A state lawmaker wants college students to be able to arm themselves on campus.
State Rep. Sean Jerguson (R-Holly Springs) said gun-free zones, such as college campuses, are a breeding ground for criminals because they know students are not armed.
“[They’re] the first place these predators will go because they know they won't be confronted," Jerguson told Channel 2 political reporter Lori Geary.
Jerguson said he'll likely amend an existing gun bill already in committee from last session, the Georgia Constitutional Carry Act of 2012, to allow guns on college campuses. He said there would still be restrictions on who can carry.
“We're not talking about all students being able to have a firearm on campus. These are students over the age of 21, who have concealed permits, that have been fingerprinted and have had background checks,” he said.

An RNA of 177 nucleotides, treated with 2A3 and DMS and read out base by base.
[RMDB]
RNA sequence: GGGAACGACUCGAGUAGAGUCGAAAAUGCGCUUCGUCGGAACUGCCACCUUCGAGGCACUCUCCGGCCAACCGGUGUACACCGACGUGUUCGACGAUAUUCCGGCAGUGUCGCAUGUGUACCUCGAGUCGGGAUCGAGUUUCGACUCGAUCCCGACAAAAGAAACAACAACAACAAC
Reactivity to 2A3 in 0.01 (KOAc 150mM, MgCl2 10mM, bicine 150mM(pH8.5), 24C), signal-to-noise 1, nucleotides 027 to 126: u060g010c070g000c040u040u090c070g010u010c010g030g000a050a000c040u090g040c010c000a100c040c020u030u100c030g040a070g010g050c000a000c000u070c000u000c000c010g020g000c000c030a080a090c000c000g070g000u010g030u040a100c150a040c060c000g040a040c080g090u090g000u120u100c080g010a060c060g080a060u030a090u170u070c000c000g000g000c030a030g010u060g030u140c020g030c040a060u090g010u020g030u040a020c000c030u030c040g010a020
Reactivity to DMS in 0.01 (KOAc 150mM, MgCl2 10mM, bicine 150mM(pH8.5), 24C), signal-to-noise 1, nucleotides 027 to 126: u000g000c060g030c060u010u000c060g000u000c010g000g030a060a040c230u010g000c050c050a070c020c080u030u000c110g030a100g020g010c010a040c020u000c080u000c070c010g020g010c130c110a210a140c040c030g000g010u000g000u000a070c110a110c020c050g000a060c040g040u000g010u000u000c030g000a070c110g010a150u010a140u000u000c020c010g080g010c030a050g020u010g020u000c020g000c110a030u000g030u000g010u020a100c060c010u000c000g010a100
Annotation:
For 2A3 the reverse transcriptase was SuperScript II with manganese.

Last week, a group of Georgia Tech students rallied for gun rights. The demonstration came amid a string of violent attacks on or near the campus. Atlanta police have joined Tech officers in patrolling the area, but some say more needs to be done.
“These are students that are standing up and saying, ‘Hey, we need to address the situation,’” Jerguson said.
Supporters said students can handle the responsibility.
“From my experience, the people who have concealed carry licenses are the most responsible people,” a student told Geary.
But others are not so sure.
“Adding guns to campus is like putting grease on the fire,” another student said.
Georgia’s university system defends the current rules in place.
"We feel that the current law best protects our students, faculty and staff and supports the teaching, research and service mission we are charged with conducting," the state Board of Regents said in a statement.
Critics have also said Jerguson, who owns a gun store and shooting range in Holly Springs, has a conflict of interest. Jerguson said his measure is about student safety.
“This doesn't drive sales or increase business. What it does allow is for individuals to protect themselves,” he said.